Turkey lira crashes to historic low on security, inflation

Turkish lira banknotes are seen in this photo illustration. (REUTERS File Photo)
Updated 03 January 2017
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Turkey lira crashes to historic low on security, inflation

ISTANBUL, Turkey: Turkey’s embattled currency the lira on Tuesday crashed to a new historic low against the US dollar due to higher than expected inflation figures and security worries after the Istanbul nightclub attack.
The lira was trading at 3.59 to the greenback, a loss in value of 1.38 percent on the day. Earlier it crashed through the 3.6 lira ceiling, the first time in history it has been this weak against the dollar.
The currency was battered by a surprisingly sharp uptick in December inflation which fueled expectations of rate rises in January.
Prices rose 8.5 percent in December from the same month the year earlier and also by 8.5 percent for the year as a whole. Prices rose 1.64 percent from November, much more than expected by analysts.
Meanwhile, the attack claimed by the Daesh extremist group on an Istanbul club on New Year’s night that killed 39 people also pressured the currency.
It was the latest in a string of attacks in Turkey in recent months that have battered the crucial tourism sector and harmed investment.
The lira has now lost 24 percent in value over the last six months against the dollar. Over the last two years it has now lost 53 percent in value, having traded at 2.34 to the dollar at the start of 2015.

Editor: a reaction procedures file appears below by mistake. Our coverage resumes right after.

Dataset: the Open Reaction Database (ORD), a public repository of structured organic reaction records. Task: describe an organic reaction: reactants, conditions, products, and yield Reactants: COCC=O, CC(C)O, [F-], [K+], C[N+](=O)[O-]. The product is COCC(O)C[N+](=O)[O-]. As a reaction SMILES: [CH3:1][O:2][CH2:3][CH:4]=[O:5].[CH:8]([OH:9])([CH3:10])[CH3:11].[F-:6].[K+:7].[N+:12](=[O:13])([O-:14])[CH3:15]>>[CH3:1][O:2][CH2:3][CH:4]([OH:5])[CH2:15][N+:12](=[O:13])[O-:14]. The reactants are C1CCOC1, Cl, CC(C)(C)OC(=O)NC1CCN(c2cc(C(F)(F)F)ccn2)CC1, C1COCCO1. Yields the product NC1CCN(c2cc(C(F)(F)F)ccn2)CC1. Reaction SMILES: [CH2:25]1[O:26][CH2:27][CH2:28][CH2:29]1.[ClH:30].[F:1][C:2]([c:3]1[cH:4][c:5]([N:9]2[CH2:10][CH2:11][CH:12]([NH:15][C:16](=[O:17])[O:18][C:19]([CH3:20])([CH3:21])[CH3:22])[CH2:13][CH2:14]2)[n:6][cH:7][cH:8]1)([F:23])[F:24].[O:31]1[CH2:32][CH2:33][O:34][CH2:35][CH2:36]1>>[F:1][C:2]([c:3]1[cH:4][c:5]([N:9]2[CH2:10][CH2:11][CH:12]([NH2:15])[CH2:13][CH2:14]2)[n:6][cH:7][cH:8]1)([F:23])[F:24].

OPEC rift deepens as Iran walks out of key meeting in Vienna

Updated 59 min 21 sec ago
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OPEC rift deepens as Iran walks out of key meeting in Vienna

VIENNA: Iran's oil minister walked out of a key meeting with OPEC peers on Thursday, as a rift deepened with regional rival Saudi over its push to ramp up the cartel's oil output.
"I do not think we can reach an agreement," Bijan Namdar Zanganeh told reporters at his Vienna hotel after storming out of talks with a group of ministers on the eve of a crucial OPEC meet.
The talks were meant to lay the groundwork for Friday's gathering of the 14-nation Organization of Petroleum Exporting Countries (OPEC), when the cartel will discuss easing a supply-cut deal with 10 partner countries that has cleared a global oil supply glut and pushed crude prices to multi-year highs.
The output curbs have been in place since January 2017 but Saudi Arabia, backed by non-member Russia, is now pushing to raise production again in order to meet growing demand in the second half of 2018.
But the proposal has run into resistance from Iran, Iraq and Venezuela, who would struggle to immediately raise output and fear losing market share and revenues if other countries open the spigots.
Iran is particularly vocal about its objections as it braces for the impact of fresh US sanctions on its oil exports after President Donald Trump quit the international nuclear agreement.
But Riyadh, which cheered Washington's exit from the nuclear pact, is under pressure from Trump to boost output in order to lower oil prices ahead of November's midterm elections.
Saudi Energy Minister Khalid al-Falih had earlier signalled a compromise could be in the works.
He acknowledged that a big production hike might be "politically unacceptable" to some OPEC countries and said it was important to be "sensitive" to those concerns.
The 24 nations in the pact, known as OPEC+, initially agreed to trim production by 1.8 million barrels a day but they have actually been keeping more than two million bpd off the market.
Observers believe a face-saving deal could be brokered if members simply stopped over-complying with the current pact, and agreed to stick to the original reduction quotas -- which would bring several hundred thousand more barrels to the market each day.
But that is easier said than done since much of the shortfall has come from Venezuela, where an economic crisis has savaged the nation's petroleum production.
Output has also plummeted in Libya, where fighting between rival factions has damaged key oil infrastructure.